Keep it simple
Sometimes we face challenges when it comes to our horses, and often we over complicate these challenges by getting in our own road, instead of focusing on the simple stuff.
Some common ways we complicate things;
We think that what we know or what we are doing is 'too simple' and so we start looking for 'the next best thing' or some magic training techniques. The truth is - horses are pretty straightforward, with basic needs, and if we stick to those philosophies, we will be doing right by our horse.
Our timing sucks. We know what to do and how to do it, but it doesn't work because our timing in the release, or our body language reading skills aren't that great - if your timing is out, no technique is going to work as well as it could!
We fall into the 'my horse is different / special' trap. No, no its not, it has simple basic needs that you haven't been fulfilling - either by not understanding them, or by overwhelming your horse with too much, too early.
We don't do it long enough. We do what the coach said, but we do it for 10 repetitions and 2 days. It doesn't work, so we think its not working. Head to the gym and show me your results after 2 days. This stuff takes time! Physical, mental and emotional work takes consistency and time. Horses (nor humans) get 'fixed' overnight, so stop trying to make it happen!
The 'quickest' way to help your horse, is to observe his body language, understand what he is trying to tell you, and give him what he needs - not what you want.
The greatest example of this is the anxious or nervous horse.
Your anxious and nervous horse wants to move his feet, and feel unrestricted, and yet when we see a horse that is nervous or anxious we want to either stop him, or we want to collect the reins to prevent him from bolting. Both stopping and collecting him add to his nervous and anxious state, but make us feel better (like we have 'control'). The best course of action is to walk on a loose rein to allow him relaxation - we must still control the direction and speed, its not a case of letting him go where he likes, but a matter of understanding his mental and physical needs (movement and freedom) and facilitating that to help him relax. Either leading him, or riding him at the walk on a loose rein will fast track relaxation, and yet it sounds just too simple!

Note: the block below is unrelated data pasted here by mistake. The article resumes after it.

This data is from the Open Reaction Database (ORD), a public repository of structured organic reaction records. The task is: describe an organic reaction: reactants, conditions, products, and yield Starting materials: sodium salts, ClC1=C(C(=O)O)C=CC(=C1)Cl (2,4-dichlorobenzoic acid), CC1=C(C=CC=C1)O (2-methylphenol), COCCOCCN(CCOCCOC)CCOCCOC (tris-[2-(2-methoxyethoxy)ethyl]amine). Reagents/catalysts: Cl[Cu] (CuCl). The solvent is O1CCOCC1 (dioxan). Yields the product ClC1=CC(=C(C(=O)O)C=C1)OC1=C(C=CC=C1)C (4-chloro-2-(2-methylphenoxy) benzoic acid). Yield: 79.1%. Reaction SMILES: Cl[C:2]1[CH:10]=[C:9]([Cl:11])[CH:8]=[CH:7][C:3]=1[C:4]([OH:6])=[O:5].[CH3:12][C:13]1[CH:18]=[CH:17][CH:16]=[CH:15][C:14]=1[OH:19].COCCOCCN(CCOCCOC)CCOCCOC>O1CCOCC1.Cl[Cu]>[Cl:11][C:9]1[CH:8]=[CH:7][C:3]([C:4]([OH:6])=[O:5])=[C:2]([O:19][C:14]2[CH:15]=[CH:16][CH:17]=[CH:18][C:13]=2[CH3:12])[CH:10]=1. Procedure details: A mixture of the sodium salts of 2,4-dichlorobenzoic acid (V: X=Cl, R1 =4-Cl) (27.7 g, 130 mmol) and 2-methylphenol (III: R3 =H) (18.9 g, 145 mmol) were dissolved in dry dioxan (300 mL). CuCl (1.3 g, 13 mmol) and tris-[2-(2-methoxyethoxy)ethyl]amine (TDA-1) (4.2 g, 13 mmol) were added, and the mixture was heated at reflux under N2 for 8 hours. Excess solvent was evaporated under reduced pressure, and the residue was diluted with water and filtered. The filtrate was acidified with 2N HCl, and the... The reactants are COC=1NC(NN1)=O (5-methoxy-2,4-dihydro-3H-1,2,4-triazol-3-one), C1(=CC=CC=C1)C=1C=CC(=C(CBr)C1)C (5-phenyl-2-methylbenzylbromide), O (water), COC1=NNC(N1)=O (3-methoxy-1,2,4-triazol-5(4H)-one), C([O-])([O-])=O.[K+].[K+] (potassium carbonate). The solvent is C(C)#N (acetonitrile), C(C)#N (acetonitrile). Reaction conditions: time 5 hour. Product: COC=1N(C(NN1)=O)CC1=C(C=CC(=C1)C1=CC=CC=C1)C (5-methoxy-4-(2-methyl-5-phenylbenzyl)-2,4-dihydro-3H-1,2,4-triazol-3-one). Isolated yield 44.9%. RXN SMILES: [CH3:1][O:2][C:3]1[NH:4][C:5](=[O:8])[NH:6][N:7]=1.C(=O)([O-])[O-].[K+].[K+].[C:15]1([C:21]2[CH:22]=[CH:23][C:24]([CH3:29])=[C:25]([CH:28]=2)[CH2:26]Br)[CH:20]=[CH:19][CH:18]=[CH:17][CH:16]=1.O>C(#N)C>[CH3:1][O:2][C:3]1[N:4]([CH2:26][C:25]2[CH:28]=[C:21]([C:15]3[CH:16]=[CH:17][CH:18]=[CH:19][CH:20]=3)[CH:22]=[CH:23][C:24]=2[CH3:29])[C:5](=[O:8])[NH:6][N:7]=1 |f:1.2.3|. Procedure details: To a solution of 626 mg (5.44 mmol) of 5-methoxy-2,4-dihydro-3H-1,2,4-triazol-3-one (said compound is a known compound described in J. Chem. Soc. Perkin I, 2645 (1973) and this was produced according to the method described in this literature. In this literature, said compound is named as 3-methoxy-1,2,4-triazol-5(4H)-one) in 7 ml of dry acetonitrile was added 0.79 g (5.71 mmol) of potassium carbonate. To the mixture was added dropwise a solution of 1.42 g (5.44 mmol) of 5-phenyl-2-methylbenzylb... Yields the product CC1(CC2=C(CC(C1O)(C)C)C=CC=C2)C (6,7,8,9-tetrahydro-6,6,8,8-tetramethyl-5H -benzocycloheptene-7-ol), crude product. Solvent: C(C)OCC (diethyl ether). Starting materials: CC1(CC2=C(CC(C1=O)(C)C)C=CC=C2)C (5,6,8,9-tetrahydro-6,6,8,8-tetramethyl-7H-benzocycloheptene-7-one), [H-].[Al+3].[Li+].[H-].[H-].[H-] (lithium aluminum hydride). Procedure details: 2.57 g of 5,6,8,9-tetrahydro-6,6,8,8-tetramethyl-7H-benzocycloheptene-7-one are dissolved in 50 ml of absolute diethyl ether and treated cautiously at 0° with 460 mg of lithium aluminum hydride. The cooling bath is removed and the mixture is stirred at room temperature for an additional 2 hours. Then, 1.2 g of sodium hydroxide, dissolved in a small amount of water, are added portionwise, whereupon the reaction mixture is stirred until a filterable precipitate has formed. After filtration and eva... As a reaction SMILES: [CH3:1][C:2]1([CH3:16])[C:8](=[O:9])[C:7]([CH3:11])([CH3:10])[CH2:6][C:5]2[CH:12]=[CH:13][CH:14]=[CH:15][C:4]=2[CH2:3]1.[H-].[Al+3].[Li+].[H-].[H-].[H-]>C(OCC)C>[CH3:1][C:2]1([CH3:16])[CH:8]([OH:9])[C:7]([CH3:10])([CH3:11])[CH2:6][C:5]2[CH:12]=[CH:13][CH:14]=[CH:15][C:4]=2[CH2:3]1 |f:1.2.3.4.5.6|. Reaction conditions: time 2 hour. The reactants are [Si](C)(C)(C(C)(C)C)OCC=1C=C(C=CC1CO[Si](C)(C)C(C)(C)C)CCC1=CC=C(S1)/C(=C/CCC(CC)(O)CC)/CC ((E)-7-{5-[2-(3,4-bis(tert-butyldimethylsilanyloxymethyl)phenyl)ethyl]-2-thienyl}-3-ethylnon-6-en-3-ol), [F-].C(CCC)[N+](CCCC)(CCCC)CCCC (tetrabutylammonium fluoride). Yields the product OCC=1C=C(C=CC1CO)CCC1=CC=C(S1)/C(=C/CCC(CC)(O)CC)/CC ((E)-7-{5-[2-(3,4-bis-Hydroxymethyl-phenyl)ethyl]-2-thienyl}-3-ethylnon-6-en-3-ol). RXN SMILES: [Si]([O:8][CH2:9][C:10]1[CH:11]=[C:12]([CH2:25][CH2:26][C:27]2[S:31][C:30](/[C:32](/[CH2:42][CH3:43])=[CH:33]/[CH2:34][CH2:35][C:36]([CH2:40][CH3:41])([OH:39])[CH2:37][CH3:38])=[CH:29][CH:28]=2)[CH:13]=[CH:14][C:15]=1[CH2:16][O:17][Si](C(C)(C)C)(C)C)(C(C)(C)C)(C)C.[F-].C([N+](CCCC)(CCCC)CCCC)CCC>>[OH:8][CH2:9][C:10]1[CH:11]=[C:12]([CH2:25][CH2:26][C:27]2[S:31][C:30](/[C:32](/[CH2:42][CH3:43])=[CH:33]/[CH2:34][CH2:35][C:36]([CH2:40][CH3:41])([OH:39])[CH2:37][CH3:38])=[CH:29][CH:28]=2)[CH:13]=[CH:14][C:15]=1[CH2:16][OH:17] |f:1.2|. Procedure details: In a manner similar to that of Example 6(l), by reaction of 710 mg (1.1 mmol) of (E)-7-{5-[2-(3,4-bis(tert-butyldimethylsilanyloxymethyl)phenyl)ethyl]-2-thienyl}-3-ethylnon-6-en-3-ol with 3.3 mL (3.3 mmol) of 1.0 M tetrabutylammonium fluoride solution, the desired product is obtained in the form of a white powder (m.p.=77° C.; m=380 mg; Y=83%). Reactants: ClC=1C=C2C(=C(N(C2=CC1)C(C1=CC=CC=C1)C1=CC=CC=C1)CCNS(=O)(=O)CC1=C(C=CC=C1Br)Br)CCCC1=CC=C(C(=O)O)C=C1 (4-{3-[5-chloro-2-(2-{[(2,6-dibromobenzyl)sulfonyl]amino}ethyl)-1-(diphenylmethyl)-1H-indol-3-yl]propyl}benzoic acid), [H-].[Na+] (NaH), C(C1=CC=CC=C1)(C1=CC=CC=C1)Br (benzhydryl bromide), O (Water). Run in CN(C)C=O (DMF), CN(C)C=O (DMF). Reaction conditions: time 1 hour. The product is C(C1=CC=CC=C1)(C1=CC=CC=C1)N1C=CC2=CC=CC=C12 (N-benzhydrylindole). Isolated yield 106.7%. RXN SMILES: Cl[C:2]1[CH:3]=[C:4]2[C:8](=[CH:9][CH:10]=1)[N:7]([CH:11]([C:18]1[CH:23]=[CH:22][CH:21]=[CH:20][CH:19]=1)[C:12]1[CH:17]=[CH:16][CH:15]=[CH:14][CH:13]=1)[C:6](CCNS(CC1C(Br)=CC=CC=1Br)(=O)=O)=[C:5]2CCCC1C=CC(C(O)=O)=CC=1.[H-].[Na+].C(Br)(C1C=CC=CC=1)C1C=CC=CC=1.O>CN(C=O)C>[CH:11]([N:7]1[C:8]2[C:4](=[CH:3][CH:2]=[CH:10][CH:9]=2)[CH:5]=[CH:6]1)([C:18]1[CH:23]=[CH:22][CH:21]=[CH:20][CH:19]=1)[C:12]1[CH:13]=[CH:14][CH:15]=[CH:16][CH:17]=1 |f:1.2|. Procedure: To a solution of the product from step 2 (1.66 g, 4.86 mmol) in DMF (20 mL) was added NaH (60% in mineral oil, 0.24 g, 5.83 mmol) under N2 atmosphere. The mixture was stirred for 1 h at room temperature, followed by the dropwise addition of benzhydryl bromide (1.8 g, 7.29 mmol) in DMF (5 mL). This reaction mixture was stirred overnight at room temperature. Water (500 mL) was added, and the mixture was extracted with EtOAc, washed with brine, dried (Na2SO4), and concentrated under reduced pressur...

Trust your gut
Our ‘gut feelings’ are those little ‘niggles’ that we get. A resistance, butterflies, unease. Things that happen on a physical level, which are our intuition telling us that we aren’t in alignment with our true selves.
In today's modern society, there are many things that have caused us to be out of touch with our instincts, or cause us to override them even when we have them;-
We’re busy - often we may be in a constant state of ‘unease’ and so it has become normal to us to feel that way.
It's not ‘in our gut’ and so we don't think it's a ‘gut feeling’. Sometimes our instincts can present as tension or unease in other areas of the body.
We underestimate our knowledge, so we ignore what we think, and listen to others.
We have people telling us the opposite of how we feel, and sometimes those people are professionals, so we push our feelings aside and listen to them.
We are simply ‘out of touch’ with our bodies and how they actually feel.
When it comes to our horses our instincts can be there to help us;
Stay safe - sometimes that uneasy feeling that says ‘ I don't think I should ride today’ is your intuition telling you that ‘somethings up’
Slow down - we may be following a method or training program, and our intuition may tell us ‘hey my horse just needs me to go a little slower on this one’
Find a ‘bigger issue’ - our instincts may be telling us ‘there is something not right here, maybe I should call a vet / body worker / hoof care professional’.
Protect our horse - I see this a lot with training, clinicians or coaches. A student may be uncomfortable with what they are being told to do to their horse, and yet they will continue to do so because ‘the coach must know what they are doing’. Often this is true - the coach does know what they are doing and what they are looking for, but, this doesn’t always align with how we are wanting to relate to our horses. Particular red flags in this situation is when you are being told your horse is;
Deliberately annoying you
Being a jerk
In certain circumstances it may feel that these are true, but we must remember our horse is simply doing what he believes he needs to do at the time, to remain safe. As soon as we start taking things personally, it brings us to a point of conflict, when, it is our job as the human to be constantly seeking resolutions. If something you are being told to ‘do’ to your horse doesn’t feel right, don’t be afraid to speak up, at the very least it should be ok to take a pause and talk more about the circumstances.
Practice tapping into your intuition by having more awareness on how you feel in your body - not just on an emotional level which can be reactive, but on a deep level. Meditation can help with our consciousness surrounding this.